This article was adapted from the Climate Tech Weekly newsletter, delivered Wednesdays.
Climate tech funding keeps coming fast and furious: We’ve officially topped $30 billion for the year, according to two separate reports published this week by researchers on either side of the Atlantic Ocean (from Dealroom.co and London & Partners and Pitchbook). That figure is double the amount of disclosed deals during the first half of 2021, and we’ve still got a quarter to go.
Much digital ink has been spilled analyzing why everyone is so hot and bothered by climate tech. And that’s actually one reason: It’s hotter, and it’s bothering more people. Actually, bothering is too mild of a term. We can’t ignore the irrefutable signals the planet is sending humankind in the form of super-powered storms (such as the ones that hit the West Coast and East Coast this week), the wildfires, droughts, searing temperature increases, sea-level rise and so forth.
Another big thing is tipping in climate tech’s favor. The "sheer economics" are also impossible to ignore.
"Our old economy of digging up and burning old dinosaur bones, which is literally how we power our economy right now, is just expensive," said Chris Sacca, co-founder of Lowercarbon Capital, which has invested in companies such as Lilac Solutions (lithium mining), Solugen (chemicals from enzymes, not oil) and Remora (capturing CO2 from trucks). "The math is so much clearer that using the sun to power our economy is much cheaper. My heart is warmed when I see … CFOs literally doing cost-benefit analysis, not triple bottom line, but on the traditional GAAP bottom line, realizing, ‘This makes us money.’"
My heart is warmed when I see … CFOs literally doing cost-benefit analysis, not triple bottom line, but on the traditional GAAP bottom line ...
Sacca’s remarks came during a VERGE 21 keynote conversation with his long-time colleague Andrew Beebe, managing director of Obvious Ventures, which has backed a diverse portfolio ranging from carbon accounting software firm Sinai Technologies to EV charging service provider Amply to satellite imagery company Planet. Both investors have dedicated the past two decades to the cleantech and climate tech movements.
Sacca, an early backer of companies including Stripe, Twitter and Uber, said it took a matter of days for his firm to close its $800 million fund — turning away billions of dollars from potential investors that it couldn’t accommodate. He said he was struck most by the non-partisan appeal of the climate tech value proposition. Guilting and shaming organizations into buying these technologies isn’t effective.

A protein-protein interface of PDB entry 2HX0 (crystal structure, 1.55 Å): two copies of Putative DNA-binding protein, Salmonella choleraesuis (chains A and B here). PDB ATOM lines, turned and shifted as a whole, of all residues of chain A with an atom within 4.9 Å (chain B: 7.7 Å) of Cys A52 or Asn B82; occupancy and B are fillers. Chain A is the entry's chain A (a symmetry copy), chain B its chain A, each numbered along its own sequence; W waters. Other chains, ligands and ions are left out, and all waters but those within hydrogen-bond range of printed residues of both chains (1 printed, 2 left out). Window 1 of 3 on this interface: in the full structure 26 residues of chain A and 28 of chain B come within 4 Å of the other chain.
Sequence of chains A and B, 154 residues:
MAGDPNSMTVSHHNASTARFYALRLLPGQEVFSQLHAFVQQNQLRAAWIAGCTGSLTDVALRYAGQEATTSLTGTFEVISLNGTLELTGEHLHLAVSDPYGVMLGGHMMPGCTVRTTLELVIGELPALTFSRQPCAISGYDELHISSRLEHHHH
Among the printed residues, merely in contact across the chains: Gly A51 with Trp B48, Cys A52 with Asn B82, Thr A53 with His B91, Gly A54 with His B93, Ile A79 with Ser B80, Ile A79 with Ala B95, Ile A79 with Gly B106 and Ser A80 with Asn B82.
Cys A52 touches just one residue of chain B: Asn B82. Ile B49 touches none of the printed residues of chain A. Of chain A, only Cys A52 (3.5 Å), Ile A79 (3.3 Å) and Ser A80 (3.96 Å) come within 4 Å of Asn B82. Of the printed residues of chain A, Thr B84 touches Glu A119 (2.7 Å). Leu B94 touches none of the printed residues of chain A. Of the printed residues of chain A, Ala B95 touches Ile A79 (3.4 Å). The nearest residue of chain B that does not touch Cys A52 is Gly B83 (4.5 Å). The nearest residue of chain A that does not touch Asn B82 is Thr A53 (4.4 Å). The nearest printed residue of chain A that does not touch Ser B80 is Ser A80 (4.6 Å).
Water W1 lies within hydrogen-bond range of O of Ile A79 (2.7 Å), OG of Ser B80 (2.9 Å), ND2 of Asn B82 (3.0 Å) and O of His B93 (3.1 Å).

"They get there by wanting to take pride in what they are doing and being able to explain to their partners and their kids and their employees, ‘Hey, this is why we are a positive actor in the planet,’" Sacca said. "And that works pretty well. Or they get there by sheer greed, which I think is the most positive motivating factor, most effective factor in changing systems on this planet."
The interest of corporations in partnering with, investing in or, in some cases, acquiring climate tech startups that could disrupt existing models is also fueling the movement.
Sacca offered the example of Heart Aerospace, which is developing a 19-seat electric airplane that promises to revive the once-thriving network of airlines that used to connect smaller communities in the United States. (More than 1,500 older 19-seat planes have been retired in the past 30 years because the economics didn’t make sense, according to Heart.)
Although the company encountered many skeptics among traditional aviation companies, including Boeing and Airbus, in July it disclosed a $35 million Series A funding round alongside orders for 300 planes by United Airlines and Mesa Air Group (both lead investors along with Breakthrough Energy Ventures). Lowercarbon invested in this round, as well as the seed stage. The first ES-19 for commercial use is slated for delivery by 2026. "The same people who said he would never get it done now have put in billions of dollars of orders for his plane because it makes their unprofitable routes profitable," Sacca related, referring to Heart CEO Anders Forslund.
His bottom line: "It no longer has to be mutually exclusive to have a massively positive impact on the planet and make a ton of money."